There are other edge cases, say if one person receives 400 million tests in the USA. Well, the numbers would definitely be misleading. And fundamentally, the metric of Tests per million itself is misleading no matter how many or how few tests are made, today or tomorrow. The information is definitely useful, but it isn’t how we should gauge success in the community’s response to COVID-19.
Contrary to a vanity metric, a value metric provides a way to really target and improve one’s approach. Countries which objectively have controlled the COVID-19 outbreak all have another thing in common: they are world leaders in the number of daily tests made per positive.
Using the distinction between test coverage and Tests/Positive, we can see that there are relatively few countries that have exceptionally high Tests/Positive.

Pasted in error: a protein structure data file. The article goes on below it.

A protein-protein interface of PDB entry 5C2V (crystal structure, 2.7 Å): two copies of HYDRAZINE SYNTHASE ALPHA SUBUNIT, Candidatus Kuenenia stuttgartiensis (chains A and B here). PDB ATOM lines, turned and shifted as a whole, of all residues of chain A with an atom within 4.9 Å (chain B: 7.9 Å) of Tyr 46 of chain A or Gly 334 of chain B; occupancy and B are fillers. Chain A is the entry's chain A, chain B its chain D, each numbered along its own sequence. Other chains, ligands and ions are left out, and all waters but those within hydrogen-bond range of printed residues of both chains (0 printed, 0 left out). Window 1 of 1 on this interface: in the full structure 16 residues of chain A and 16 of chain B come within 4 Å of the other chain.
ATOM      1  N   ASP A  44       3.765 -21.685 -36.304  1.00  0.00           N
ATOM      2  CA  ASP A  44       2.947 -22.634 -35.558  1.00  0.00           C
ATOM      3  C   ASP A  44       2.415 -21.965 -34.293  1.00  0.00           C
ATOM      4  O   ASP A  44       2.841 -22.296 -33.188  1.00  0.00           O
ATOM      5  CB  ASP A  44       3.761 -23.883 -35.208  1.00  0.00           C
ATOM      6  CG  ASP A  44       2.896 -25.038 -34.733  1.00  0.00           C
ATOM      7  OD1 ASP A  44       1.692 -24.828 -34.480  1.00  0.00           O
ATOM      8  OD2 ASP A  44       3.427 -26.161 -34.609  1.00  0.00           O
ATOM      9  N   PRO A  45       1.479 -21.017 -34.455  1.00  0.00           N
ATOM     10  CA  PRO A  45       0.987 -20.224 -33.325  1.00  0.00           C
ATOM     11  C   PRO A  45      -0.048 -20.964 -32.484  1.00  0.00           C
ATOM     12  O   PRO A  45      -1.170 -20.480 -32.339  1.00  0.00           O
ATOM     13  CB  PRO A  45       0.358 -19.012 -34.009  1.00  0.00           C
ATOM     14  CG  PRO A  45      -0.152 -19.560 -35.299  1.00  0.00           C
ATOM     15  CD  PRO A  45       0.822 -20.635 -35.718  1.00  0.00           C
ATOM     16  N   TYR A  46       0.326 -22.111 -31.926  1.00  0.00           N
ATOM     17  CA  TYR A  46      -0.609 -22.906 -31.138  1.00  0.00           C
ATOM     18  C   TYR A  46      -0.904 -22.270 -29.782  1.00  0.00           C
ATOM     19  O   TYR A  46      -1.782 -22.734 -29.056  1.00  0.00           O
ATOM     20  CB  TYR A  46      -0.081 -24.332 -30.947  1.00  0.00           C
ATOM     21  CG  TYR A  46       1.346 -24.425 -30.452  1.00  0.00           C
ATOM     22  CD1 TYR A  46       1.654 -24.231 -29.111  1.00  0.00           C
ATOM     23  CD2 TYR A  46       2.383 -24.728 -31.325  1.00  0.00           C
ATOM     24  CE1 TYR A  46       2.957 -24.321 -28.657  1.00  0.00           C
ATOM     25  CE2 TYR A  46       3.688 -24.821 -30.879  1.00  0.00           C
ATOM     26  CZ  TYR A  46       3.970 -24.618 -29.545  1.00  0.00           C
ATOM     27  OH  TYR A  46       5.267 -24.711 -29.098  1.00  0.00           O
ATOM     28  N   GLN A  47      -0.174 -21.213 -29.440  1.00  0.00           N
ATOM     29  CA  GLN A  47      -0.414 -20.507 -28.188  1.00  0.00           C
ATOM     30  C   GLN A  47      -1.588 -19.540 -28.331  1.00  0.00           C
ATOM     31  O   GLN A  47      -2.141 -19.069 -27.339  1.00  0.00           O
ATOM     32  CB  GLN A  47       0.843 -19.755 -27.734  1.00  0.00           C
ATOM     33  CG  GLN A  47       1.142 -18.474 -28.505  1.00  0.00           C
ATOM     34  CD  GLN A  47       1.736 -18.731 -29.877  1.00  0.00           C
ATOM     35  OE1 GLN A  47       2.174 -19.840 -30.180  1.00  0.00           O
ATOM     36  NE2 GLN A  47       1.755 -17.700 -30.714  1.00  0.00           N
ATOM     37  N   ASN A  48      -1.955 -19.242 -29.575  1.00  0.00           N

The Lean Startup methodology provides 3 types of metrics to evaluate growth: viral, sticky, or paid.
We can use each of these parameters to properly measure success in the COVID-19 response. The viral metric can be used to measure the speed of infection (i.e. “flattening the curve”), the sticky metric can be used to track the success of testing, and the paid metric can be used to measure the economic viability of a specific strategy.
I’ll be focusing on specifically the nuts and bolts of the sticky metric, which I believe corresponds directly with the countries that are successfully responding to COVID-19.
The Sticky Engine
What does the daily number of Tests/Positive for each new confirmed case really mean? And how does it fit the sticky engine of growth model from the Lean Startup?
The sticky engine of growth follows this pattern:
Acquisition Rate ÷ Churn Rate
If we interpret the acquisition rate to mean the number of tests, and the churn rate the number of positives (or losses), then it means that the inventory of healthy people will expand and there will be market capture.